Criticism may not be considered illegitimate

Our freedom has not lasted long – we are allowed to criticize, but not over the “right” things! Welcome to the sunny, so-called tolerant times.

editor: REMIX NEWS

An angry father wrote an email to the director of the kindergarten his child attends, saying he “refuses to tolerate multi-culture propaganda” because he noticed that in the kindergarten, children have a doll whose skin is not white. He said that if the nursery does not get rid of the doll, he will post photos on social media and make a negative ad about it.

Despite the parent’s reaction or his moral status, it is the court’s reaction, which dismissed the complaint against his prosecution, that is worth the attention. It is an expression of today’s policy that a parent should be punished for threatening public criticism.

The father’s behavior was certainly not clever. However, considering the legal context, he has not committed a crime. The question is, did he threaten anyone with a bomb, burning the nursery or at least throwing stones? Such threats could be considered illegitimate.

But none of those; the only threat was the threat of public criticism. They say that the pen is mightier than the sword, but everyone has to bear with criticism. If someone told me to “stop writing legal commentaries, or they will cruelly criticize them in public,” I would be a fool if I ran to call the police. It is my right to write comments, and it is a critic’s right to criticize them. They cannot forbid me, and I cannot forbid them; nor can I complain that they threaten me with criticism. This is part of my freedom as well as theirs.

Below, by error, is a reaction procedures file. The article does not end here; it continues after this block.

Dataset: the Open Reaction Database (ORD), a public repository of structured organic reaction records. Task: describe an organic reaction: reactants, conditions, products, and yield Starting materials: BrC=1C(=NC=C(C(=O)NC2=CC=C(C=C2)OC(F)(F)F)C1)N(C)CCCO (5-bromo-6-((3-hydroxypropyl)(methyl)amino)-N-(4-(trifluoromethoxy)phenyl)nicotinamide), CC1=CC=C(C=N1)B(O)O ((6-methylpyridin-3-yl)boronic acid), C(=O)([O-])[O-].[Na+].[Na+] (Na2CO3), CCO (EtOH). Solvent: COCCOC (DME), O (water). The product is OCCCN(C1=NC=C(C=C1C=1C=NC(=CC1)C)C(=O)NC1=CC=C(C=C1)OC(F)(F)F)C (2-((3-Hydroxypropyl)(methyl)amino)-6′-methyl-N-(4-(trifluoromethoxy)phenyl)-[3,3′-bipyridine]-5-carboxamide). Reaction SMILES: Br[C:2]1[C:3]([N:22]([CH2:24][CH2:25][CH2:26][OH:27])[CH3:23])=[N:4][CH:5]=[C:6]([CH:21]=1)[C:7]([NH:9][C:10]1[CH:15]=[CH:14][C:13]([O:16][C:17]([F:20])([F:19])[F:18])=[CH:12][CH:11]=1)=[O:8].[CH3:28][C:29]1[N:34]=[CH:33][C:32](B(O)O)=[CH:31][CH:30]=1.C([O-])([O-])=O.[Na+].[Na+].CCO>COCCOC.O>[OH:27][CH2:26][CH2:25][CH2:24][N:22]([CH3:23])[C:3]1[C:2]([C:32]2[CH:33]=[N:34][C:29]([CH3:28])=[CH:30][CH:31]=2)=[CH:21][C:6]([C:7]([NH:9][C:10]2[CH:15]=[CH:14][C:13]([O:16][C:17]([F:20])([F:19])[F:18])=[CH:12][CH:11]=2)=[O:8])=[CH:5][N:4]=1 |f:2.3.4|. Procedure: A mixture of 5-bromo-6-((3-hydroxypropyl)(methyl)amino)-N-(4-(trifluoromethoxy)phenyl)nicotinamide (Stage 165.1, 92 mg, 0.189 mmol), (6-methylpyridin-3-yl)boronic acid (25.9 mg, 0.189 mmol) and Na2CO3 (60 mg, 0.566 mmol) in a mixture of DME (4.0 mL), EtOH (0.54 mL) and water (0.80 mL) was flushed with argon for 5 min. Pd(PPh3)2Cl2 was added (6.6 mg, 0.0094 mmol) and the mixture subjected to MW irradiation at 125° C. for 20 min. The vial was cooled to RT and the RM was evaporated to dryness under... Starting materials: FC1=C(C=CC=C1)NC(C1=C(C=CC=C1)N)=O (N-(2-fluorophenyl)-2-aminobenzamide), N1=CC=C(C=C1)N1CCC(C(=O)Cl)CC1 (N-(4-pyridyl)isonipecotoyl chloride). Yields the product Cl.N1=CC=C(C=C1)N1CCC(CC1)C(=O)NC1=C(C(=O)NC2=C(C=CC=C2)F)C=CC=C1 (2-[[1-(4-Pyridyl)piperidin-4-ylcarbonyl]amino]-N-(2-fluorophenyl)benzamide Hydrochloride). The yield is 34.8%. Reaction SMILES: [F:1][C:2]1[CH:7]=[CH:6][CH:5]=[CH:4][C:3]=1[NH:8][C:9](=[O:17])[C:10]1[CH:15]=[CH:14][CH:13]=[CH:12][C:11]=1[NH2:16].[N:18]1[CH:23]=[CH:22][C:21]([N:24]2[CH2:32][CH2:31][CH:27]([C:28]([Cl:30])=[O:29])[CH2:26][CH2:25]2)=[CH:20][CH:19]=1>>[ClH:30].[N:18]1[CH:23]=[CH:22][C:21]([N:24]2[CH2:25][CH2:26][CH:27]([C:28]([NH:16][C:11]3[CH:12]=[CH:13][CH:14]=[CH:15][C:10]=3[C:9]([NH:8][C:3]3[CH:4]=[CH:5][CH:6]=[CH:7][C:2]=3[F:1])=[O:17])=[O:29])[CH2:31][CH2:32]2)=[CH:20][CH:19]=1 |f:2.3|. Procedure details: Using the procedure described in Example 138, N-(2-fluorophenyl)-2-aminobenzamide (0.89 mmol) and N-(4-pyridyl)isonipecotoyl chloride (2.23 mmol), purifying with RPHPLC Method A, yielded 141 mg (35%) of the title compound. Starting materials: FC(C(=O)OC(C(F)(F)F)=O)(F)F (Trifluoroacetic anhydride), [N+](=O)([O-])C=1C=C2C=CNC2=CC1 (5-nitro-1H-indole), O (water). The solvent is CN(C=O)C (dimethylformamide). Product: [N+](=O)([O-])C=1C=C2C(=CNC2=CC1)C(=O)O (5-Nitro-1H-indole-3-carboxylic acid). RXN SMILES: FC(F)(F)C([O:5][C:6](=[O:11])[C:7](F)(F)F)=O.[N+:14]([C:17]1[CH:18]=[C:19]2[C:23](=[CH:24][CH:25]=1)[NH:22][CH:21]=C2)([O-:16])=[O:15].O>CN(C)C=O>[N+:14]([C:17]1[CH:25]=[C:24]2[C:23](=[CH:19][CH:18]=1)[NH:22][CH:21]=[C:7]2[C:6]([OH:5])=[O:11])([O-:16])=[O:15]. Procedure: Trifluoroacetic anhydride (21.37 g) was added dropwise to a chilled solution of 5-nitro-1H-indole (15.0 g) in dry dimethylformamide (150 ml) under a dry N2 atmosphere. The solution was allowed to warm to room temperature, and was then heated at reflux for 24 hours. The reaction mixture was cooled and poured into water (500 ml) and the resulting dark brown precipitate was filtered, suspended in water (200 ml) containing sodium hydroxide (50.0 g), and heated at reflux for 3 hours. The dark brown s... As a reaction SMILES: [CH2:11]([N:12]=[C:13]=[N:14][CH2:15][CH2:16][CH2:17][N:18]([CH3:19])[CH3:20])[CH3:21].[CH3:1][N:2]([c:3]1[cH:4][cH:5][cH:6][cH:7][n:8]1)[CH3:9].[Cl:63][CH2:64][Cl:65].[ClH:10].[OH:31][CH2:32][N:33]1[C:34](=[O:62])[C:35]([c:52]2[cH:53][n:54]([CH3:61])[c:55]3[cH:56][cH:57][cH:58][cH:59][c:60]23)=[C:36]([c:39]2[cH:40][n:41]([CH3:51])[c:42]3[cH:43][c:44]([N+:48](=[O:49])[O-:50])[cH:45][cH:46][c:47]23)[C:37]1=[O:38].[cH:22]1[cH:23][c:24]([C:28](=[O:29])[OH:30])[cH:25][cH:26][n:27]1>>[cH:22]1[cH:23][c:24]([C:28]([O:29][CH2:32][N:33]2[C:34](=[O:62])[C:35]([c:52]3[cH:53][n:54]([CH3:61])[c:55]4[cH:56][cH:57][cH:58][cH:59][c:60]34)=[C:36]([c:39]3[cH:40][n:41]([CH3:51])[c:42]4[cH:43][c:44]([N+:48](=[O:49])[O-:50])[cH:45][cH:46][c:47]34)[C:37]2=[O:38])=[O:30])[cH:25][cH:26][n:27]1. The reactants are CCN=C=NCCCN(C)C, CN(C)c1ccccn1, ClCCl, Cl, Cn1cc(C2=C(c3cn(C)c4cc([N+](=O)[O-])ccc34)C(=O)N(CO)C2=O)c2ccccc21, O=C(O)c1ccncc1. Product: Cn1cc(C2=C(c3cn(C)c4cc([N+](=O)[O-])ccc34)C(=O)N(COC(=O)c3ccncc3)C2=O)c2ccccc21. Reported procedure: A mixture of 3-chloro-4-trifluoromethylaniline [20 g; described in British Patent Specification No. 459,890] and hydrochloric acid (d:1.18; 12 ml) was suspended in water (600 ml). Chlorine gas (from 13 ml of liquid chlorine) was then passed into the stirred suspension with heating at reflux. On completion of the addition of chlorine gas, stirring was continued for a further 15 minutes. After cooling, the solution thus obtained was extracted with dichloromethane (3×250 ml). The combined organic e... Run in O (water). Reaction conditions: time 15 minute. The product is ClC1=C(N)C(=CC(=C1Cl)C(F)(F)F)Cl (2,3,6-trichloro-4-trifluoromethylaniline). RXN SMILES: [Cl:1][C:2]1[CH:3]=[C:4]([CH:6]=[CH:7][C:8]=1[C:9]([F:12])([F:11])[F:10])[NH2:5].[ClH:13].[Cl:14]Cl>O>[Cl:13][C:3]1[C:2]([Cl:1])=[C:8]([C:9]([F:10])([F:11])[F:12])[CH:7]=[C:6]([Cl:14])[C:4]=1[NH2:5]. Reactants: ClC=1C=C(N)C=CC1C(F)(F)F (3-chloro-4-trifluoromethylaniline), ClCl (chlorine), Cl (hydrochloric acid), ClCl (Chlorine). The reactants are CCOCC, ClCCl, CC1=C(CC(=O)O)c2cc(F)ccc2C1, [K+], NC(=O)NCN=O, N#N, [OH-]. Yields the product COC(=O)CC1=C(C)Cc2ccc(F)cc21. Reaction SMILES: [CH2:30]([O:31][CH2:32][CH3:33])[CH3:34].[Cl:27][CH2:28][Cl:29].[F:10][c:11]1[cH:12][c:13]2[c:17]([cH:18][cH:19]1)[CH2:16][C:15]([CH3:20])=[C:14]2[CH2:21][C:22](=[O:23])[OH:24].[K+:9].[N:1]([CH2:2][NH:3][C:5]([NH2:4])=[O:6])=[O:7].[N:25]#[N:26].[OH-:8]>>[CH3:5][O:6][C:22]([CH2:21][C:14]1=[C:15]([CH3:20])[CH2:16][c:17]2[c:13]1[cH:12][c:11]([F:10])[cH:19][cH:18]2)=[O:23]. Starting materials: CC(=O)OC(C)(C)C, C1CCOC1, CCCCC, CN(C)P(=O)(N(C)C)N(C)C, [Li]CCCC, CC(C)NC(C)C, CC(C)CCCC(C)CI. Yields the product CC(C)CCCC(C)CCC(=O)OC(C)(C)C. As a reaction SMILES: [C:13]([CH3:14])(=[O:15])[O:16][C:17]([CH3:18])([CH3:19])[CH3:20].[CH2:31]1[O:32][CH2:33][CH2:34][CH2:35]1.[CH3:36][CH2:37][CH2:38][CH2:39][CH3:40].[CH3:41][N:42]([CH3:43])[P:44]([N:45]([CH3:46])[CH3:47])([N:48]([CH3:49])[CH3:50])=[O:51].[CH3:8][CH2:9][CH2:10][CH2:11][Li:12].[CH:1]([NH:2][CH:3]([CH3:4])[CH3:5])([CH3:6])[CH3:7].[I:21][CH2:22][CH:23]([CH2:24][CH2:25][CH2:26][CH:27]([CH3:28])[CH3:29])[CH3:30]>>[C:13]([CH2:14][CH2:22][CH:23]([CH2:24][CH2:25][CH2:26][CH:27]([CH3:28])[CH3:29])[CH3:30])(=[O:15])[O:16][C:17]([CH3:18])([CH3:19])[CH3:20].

Threatening someone with a bomb is forbidden because blowing something up is an illegitimate expression of disagreement. But a threat of criticism must be allowed. When we ban the threat of criticism, then we ban criticism as an allegedly illegitimate disagreement. We thus limit our freedom of criticism and our freedom of speech.

The acts of the father was not a crime, and the authorities´ approach to the “criminal threat of criticism of the multi-culturalism” was as shameful as writing such an email. One would like to call it a judicial error, but unfortunately, it was probably not a regrettable mistake, but an expression of current policy.

It will be interesting to see how the criminal law practice will further develop and whether it will be consistent.


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